Scanner front portion 16 may comprise a generally rounded front face portion 126, as best shown in FIG. 5. Control buttons 124, 126 may be provided on the front face portion to initiate predetermined scanner operations or operating modes, for example button 124 might be a printer mode actuation button causing scanner output to be sent directly to a printer (not shown) and button 126 might be a computer mode actuation button causing scanner output to be sent to an attached personal computer (not shown).
Scanner rear portion 18 may have a curved rear face 140 as viewed from above, as best shown in FIGS. 2, 6, and 7. Cutouts 144, 146, FIG. 2, in the rear portion may be used to mount hinge assemblies 72, 74, previously described.
In one embodiment, scanner housing 11 may have an overall length “l” of 440 mm; an overall width “w” of 281 mm; a front height “f” of 51 mm; and a rear height “r” of 76 mm. The length “a” of window opening 31, may be 305 mm and the width “b” of window opening 31 may be 218 mm. The distance from edge 33 to edge 23 may be 34 mm and from edge 35 to edge 25 along axis XX may be 101 mm. The distance from edge 27 to edge 37 may be 28 mm and the distance from edge 29 to 39 may be 35 mm. The housing, except for the platen portion thereof, may be constructed from metal or high strength plastic or other conventional housing material. Each of the above dimensions is merely exemplary and it is to be understood that the invention is not to be construed as being limited to a scanner having such dimensions.
It has been discovered by applicant that by inclining platen plane PP at an angle α of between about 3° and about 10° that several advantageous results are obtained. One result is that the footprint of the scanner 10 is shortened with respect to the footprint of a scanner having the same length platen and the same general optical and mechanical assemblies. Another result is that the scanner platen 30 and associated registration indicia 50 or 54 are positioned at a better viewing angel for a user seated in front of the scanner 10. It is thus easier for a user to place a document 52 in alignment with registration indicia or a registration abutment surface such as 42, 44, 46, or 48. Registration indicia are typically positioned on a scanner near the rear portion 34 of the platen 30, such as shown at 54, so as to be at the end of the platen below which the carriage assembly is parked at the beginning and end of a scan. The scanner 10 in one preferred embodiment may have this conventional registration mark location. However in another preferred embodiment of the scanner 10 the registration indicia is located near the front portion 32 of the platen 30 as indicated at 50 to further increase the visibility of the registration mark and associated registration abutment surfaces 42, 48 for a person seated in front of the scanner 10. Another advantage of this configuration is that the rear portion 18 of the scanner is not significantly decreased in height and thus may conveniently house those mechanical and optical components beneath the rear expanse of top opaque portion 24 with little loss of space.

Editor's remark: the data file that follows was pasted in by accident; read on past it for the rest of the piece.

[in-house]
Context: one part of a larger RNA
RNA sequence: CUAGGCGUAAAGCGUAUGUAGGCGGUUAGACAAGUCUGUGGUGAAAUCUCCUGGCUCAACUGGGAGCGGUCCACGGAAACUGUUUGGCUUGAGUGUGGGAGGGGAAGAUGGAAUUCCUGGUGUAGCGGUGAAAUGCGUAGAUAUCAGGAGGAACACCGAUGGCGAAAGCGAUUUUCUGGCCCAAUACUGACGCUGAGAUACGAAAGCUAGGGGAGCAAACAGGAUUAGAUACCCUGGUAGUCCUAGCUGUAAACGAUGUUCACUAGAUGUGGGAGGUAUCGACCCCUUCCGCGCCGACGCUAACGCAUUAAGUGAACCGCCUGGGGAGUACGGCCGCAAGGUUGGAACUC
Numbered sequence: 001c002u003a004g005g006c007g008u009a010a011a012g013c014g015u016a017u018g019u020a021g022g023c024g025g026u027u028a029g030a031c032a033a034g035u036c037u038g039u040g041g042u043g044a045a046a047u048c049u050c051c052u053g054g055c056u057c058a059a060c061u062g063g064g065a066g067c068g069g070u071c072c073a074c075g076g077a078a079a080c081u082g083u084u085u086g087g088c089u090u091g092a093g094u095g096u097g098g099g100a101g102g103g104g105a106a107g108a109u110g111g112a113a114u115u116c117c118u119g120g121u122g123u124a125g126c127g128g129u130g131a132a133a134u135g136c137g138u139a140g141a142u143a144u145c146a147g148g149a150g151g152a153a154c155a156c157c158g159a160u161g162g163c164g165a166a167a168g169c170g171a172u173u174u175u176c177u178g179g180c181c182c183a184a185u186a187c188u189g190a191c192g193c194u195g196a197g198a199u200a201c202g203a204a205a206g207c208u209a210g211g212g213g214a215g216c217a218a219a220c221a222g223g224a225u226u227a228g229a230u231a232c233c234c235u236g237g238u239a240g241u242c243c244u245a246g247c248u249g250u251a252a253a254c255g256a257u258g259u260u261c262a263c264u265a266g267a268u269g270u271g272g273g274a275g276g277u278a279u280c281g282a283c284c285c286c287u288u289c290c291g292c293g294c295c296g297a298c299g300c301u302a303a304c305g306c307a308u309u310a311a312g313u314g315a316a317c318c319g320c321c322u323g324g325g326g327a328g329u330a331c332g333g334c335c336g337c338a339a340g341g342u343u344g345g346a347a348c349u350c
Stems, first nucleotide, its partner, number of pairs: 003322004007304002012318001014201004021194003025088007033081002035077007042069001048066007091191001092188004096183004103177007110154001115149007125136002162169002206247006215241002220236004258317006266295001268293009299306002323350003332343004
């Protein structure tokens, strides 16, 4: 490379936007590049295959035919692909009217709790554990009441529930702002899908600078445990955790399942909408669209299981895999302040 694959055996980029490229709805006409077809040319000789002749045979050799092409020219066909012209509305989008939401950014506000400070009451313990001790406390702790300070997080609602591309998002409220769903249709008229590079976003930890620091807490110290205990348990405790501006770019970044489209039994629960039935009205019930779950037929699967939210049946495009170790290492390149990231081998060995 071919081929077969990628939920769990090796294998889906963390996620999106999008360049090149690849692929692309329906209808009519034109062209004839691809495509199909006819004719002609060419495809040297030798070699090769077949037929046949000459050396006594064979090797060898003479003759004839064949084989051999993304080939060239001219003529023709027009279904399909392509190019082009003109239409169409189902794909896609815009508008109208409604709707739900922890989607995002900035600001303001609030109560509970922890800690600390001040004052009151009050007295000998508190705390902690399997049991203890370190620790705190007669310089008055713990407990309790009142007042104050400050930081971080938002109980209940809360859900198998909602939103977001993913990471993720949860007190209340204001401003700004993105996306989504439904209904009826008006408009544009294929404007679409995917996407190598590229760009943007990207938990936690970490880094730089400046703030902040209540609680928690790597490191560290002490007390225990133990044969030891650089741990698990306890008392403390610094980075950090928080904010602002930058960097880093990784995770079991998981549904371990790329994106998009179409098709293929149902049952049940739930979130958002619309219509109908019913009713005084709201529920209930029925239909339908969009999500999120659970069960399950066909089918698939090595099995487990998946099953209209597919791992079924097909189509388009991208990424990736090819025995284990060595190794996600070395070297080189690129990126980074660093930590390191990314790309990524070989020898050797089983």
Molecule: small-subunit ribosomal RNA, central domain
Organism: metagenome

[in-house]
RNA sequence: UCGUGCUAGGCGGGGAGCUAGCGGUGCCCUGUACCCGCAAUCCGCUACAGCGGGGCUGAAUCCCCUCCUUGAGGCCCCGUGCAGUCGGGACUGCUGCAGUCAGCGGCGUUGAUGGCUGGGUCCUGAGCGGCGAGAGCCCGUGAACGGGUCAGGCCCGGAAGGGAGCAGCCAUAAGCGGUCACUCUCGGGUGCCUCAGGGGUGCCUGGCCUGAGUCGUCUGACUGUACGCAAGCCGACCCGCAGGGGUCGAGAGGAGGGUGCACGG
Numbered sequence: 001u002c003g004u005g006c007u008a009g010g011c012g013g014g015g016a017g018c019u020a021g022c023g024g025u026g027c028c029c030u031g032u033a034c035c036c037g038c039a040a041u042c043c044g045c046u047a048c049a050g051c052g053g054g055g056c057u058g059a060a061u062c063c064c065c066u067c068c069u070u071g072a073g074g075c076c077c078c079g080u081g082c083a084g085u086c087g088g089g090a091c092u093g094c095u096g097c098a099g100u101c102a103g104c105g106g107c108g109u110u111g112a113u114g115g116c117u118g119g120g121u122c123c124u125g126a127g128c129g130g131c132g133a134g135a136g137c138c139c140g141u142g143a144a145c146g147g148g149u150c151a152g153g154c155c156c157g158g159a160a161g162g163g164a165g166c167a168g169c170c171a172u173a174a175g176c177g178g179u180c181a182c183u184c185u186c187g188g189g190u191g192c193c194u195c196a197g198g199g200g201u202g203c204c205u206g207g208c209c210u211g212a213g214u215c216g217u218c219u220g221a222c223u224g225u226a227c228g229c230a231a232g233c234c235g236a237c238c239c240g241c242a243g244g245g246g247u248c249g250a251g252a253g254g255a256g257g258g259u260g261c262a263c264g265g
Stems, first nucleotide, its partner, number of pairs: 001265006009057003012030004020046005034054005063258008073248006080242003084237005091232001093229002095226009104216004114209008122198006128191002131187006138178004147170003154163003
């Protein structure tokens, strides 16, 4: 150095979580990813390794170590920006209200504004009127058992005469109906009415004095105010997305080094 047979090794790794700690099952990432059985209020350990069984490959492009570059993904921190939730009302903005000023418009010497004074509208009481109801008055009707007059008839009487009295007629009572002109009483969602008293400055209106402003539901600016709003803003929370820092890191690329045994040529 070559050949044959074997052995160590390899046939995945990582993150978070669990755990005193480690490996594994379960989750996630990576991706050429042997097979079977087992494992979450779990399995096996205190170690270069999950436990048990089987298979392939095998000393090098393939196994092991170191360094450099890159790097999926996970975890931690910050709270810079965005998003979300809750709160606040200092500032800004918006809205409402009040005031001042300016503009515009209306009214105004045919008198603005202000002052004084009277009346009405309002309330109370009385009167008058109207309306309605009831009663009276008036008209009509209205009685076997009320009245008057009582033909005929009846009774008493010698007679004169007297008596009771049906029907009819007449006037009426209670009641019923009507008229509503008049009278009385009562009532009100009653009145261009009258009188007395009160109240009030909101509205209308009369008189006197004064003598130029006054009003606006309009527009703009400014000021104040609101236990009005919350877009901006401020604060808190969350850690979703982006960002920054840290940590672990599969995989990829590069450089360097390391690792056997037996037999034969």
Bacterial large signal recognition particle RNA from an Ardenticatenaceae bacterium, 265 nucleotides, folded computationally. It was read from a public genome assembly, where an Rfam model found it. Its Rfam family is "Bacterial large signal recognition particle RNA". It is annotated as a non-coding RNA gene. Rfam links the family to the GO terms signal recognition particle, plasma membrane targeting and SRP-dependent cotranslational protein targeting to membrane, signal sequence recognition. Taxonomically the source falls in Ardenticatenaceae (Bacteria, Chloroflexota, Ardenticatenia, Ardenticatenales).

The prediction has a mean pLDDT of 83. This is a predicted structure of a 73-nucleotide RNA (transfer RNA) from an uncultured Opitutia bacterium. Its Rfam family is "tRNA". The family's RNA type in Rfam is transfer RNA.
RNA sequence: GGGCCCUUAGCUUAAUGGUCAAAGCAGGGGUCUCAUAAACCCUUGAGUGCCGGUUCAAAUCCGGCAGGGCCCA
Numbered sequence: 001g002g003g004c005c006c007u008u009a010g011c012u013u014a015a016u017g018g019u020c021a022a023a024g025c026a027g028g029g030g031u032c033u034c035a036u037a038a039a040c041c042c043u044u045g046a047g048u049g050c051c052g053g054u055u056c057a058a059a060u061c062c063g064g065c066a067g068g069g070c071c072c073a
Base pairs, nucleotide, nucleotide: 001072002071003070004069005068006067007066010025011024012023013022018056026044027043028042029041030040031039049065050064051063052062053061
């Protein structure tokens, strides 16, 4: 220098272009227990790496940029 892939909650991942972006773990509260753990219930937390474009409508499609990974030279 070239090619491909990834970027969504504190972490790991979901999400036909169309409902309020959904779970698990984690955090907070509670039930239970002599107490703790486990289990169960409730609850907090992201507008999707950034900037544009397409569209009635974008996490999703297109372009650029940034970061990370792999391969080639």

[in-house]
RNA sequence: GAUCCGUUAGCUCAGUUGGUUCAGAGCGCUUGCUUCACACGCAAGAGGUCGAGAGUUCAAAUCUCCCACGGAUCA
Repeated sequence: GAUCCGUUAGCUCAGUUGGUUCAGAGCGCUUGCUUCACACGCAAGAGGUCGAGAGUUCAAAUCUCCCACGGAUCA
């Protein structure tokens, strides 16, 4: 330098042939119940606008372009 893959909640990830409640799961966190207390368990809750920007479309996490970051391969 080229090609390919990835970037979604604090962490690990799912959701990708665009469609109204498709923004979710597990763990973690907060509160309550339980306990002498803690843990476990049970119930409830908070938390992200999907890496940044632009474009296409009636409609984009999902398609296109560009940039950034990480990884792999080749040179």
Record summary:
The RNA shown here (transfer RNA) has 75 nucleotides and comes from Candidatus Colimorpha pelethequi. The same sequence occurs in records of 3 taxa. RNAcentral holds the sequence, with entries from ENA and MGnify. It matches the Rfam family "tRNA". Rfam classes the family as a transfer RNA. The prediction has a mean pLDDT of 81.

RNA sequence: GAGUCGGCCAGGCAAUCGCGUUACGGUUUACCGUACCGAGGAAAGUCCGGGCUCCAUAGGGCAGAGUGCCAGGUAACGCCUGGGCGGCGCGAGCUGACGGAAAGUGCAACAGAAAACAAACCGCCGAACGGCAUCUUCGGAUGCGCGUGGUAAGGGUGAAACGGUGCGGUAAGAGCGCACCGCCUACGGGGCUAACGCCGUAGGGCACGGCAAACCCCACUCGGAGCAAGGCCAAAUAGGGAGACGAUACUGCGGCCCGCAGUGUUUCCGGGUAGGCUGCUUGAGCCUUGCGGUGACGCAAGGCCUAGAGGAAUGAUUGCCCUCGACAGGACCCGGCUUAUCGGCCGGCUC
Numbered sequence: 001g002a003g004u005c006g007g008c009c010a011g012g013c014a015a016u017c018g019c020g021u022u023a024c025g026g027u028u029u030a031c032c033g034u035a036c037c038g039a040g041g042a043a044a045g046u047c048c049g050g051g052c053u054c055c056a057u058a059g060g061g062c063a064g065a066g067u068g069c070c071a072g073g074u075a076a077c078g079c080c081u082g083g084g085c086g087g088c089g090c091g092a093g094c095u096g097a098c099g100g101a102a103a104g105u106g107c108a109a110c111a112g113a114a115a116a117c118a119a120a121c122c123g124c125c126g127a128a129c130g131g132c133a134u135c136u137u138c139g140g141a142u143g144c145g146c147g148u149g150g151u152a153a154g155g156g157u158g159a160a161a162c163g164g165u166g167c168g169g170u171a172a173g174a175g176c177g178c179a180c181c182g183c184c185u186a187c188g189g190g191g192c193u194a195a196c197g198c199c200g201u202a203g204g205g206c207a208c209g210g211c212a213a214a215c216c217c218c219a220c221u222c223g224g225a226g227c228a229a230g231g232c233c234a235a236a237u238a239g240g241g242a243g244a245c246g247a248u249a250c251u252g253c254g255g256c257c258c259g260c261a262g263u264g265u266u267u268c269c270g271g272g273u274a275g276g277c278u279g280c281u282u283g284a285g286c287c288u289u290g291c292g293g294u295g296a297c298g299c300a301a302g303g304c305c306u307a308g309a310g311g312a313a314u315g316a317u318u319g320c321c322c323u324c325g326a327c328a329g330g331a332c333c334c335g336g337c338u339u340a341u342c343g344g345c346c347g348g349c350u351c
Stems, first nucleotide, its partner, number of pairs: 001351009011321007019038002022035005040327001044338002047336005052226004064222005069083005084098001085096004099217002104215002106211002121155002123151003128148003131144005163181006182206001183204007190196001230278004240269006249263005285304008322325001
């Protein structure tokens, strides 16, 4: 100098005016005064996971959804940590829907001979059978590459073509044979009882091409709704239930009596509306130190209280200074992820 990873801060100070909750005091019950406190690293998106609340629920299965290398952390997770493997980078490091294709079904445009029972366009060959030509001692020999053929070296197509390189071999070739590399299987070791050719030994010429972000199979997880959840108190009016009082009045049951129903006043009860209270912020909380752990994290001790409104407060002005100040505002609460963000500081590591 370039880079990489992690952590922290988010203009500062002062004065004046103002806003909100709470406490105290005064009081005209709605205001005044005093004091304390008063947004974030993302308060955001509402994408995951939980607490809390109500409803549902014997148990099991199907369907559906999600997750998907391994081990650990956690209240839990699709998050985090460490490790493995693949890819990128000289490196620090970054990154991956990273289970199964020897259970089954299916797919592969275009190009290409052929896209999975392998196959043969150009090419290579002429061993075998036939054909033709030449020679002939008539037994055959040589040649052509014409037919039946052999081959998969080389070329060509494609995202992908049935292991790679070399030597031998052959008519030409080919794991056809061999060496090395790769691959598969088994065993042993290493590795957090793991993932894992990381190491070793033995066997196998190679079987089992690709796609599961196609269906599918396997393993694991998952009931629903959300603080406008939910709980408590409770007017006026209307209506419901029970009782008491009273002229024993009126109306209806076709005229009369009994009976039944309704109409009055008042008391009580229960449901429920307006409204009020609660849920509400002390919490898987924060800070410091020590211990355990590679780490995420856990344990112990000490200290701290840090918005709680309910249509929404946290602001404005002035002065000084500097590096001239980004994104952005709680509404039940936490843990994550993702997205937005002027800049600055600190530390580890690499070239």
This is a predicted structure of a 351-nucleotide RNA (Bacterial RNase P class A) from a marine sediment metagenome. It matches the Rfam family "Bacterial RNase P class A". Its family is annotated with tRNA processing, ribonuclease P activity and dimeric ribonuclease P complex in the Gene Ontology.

Although any angle of inclination α could theoretically be used applicant has discovered certain practical limitations which make an angel a of between about 3° and about 10° preferable. For angels greater than about 10° the inclination of the scanner carriage drive path causes problems with smooth carriage operation which in turn affects scanner performance. Another related problem is that more drive force is needed for upwardly inclined carriage movement than for horizontal displacement thus possibly necessitating larger drive motors for angels greater than about 10° . Another problem for angels more than about 10° is that it becomes difficult to accurately position a do document 52 on the platen because it tends to slide out of place, particularly if the document is slightly curled. Another problem with more severe angels is that the height between the platen and the scanner bottom portion at the front of the scanner may become so small that the scanner carriage does not have proper operating clearance. Such a result would necessitate increasing the height of the scanner from front to back thus canceling out some of the other beneficial effects of the inclined platen design. Some similar disadvantages exist, but to a lesser degree, with inclination angels less than about 10° . Accordingly, in a one preferred embodiment of the scanner, angel α is between about 3° and about 7° and, in a most preferred embodiment of the scanner, angel a is between about 3° and about 5°. It has been found that an inclination of between about 3° and about 5° essentially eliminates all of the above described problems associated with large angels of inclination and yet provides significant increases in ease of use. It has also been discovered that even a small decrease in the height of the front face of a scanner creates a user perception of overall compactness much greater than the actual reduction in scanner volume. Thus, this design has a positive esthetic effect in addition to a functional ease of use effect. The curvature of the rear portion 18 of the scanner and the rounding of the front portion 16 of the scanner add to this impression of overall compactness.
While illustrative and presently preferred embodiments of the invention have been described in detail herein, it is to be understood that the inventive concepts may be otherwise variously embodied and employed and that the appended claims are intended to be construed to include such variations except insofar as limited by the prior art.